26. I think Charles Murton made a couple of good points about the CPA having Liberals as their opponents, and Labor as their enemies (competition).

    Today the DLP has a similar stance but for slightly different reasoning. Labor and the CPA are both communist parties, with Labor moving further to the left with each passing year.

    The DLP is a centrist party which represents workers, small to medium sized business people and farmers/graziers. It doesn’t support corporatisation of the Australian people’s assets and utilities, making it at odds with both Labor and Liberals.

    Preferences are generally passed through the more socially conservative minor parties defaulting to the right (Liberals/Nationals). This is partly because the DLP is a socially conservative party. It belongs at the centre left on most other issues.

    I think it is also fairly common for most candidates and/or parties to preference those least likely to win, putting the incumbent last, and those with an excellent chance next to last particularly if they don’t like their politics.

  27. Cannot let this opportunity go past without referring to a Queensland COmmunist who DID make it to Parliament – Fred Patterson, the victim of a great injustice.

  28. I have some knowledge of this incident. AsS DLP Candidate for Moreton and DLP supporter from 1967 I met many of the DLP scrutineers and talked to them about the incident but these results are 50 Years ago.

    I see no point in proving that DLP preferences got Jim Killen elected in every election from 1955 to 1974. WE know it and He knew it but never admitted it let alone thank us. The 1961 Moreton result was an aberration for an electoral system that is normally fair and equitable. WE will never overcome the claim that Killen was elected with help from Communist Preferences. It is in virtually every first year political text book it is repeated ad nausea by Reporters who have never seen the figures.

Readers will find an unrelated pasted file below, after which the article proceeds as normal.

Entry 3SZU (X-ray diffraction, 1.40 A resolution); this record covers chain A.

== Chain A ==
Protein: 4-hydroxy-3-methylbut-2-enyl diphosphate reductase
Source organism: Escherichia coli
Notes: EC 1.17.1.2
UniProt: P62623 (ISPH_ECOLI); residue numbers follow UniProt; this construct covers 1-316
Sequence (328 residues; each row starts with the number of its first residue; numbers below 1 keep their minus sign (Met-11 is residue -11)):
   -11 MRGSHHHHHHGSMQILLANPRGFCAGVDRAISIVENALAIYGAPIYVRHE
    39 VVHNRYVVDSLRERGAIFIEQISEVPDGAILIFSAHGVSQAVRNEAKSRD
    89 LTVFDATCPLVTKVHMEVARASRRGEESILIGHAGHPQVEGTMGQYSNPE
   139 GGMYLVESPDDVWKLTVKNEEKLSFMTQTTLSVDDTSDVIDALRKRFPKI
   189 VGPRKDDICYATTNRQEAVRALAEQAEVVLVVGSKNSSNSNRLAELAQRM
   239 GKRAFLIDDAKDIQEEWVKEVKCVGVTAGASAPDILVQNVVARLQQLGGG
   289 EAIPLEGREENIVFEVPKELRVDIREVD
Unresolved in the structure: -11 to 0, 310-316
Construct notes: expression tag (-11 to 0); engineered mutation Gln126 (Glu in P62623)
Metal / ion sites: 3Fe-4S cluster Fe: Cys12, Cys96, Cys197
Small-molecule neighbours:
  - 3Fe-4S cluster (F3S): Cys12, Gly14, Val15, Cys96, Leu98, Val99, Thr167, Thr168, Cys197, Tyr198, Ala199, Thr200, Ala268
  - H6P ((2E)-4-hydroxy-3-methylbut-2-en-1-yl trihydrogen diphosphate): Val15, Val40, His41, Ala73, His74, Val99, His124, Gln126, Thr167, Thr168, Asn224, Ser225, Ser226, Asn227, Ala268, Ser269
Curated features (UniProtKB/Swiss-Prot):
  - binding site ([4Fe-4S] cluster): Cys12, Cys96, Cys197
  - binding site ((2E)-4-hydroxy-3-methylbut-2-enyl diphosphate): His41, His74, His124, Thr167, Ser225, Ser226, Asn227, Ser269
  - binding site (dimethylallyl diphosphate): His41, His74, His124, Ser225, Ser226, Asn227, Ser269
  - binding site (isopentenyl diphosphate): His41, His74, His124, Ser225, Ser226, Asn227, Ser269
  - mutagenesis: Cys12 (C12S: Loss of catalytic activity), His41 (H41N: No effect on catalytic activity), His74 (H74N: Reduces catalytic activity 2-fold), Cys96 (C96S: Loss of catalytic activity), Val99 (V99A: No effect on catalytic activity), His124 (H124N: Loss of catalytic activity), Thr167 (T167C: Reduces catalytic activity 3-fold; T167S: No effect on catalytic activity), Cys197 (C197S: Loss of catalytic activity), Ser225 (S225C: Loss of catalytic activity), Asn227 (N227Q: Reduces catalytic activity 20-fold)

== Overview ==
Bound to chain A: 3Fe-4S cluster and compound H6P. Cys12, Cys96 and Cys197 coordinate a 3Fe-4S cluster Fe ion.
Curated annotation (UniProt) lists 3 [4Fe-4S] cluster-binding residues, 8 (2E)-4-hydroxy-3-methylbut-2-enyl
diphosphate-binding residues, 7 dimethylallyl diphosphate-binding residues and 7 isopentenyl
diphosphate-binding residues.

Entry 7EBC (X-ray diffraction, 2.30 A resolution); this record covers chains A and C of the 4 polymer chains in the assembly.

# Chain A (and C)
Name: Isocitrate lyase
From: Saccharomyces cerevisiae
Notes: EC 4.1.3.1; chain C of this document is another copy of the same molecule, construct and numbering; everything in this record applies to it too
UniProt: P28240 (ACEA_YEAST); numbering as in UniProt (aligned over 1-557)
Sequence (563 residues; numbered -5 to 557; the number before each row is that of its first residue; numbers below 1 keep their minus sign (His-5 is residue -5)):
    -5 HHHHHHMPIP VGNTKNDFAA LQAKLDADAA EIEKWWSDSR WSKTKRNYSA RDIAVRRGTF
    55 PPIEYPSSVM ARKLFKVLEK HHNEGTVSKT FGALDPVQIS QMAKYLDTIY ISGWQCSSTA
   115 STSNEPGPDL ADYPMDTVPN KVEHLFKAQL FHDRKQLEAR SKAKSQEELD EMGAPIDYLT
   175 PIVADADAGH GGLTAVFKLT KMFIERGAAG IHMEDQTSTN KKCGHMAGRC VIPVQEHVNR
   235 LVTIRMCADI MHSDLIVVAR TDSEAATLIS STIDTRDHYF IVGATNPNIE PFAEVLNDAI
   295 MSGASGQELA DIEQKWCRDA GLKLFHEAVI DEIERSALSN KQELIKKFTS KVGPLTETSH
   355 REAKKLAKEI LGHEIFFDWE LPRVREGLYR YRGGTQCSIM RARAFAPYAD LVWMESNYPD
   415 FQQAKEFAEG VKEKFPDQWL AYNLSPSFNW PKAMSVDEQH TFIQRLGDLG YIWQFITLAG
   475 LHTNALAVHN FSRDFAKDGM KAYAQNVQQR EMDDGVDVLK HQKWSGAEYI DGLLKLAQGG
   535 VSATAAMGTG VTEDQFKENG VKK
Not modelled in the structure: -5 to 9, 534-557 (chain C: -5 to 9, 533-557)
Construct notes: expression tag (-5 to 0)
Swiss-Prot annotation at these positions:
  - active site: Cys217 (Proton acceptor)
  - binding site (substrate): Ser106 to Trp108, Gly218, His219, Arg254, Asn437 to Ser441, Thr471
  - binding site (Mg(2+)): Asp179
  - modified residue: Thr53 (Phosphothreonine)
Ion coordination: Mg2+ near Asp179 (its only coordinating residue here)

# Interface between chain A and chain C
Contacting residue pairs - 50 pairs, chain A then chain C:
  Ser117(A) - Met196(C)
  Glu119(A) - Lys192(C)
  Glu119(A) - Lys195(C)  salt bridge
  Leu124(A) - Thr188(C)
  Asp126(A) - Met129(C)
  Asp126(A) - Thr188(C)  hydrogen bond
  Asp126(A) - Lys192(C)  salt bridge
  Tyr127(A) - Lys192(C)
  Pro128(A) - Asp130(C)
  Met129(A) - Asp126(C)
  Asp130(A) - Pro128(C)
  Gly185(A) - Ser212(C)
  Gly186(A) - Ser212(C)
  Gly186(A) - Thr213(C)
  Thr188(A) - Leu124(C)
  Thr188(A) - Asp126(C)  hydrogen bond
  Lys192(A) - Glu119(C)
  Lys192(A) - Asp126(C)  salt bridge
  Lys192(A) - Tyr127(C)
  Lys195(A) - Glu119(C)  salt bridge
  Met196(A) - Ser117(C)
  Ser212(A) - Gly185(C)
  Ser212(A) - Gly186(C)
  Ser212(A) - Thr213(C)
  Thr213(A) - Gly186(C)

However some votes did go Communist 1, DLP 2, and finally Killen 3. I think it is reasonable to think these voters were either Donkey votes or cast by demented voters.

    I think Bartlett is wrong in thinking that CPA votes flowing to DLP were people who wanted to just vote against the Major Parties.

    In 1961 result was determined by either Donkey vote but each of the 20 000 plus major parties electors vote had the same value as the 3800 DLP electors votes and the 676 voters had exactly the same value for each vote. .

    85% of DLP vote flowed to Killen . This would have to had to drop to 80.7% for Communist Votes to have actually had a deciding effect.

    Andrew Owens is correct when he says that the “booth” figures were in fact sub-division votes. But he is incorrect that QEC did not release booth figures. The Statistical Report to Parliament showed only sub-divisional totals but I know that in 1970 I spent many hours working on a massive calculating machine working out percentages for individual booths. Unfortunately my data disappeared in 1974 floods and the DLP’s went in a building fire.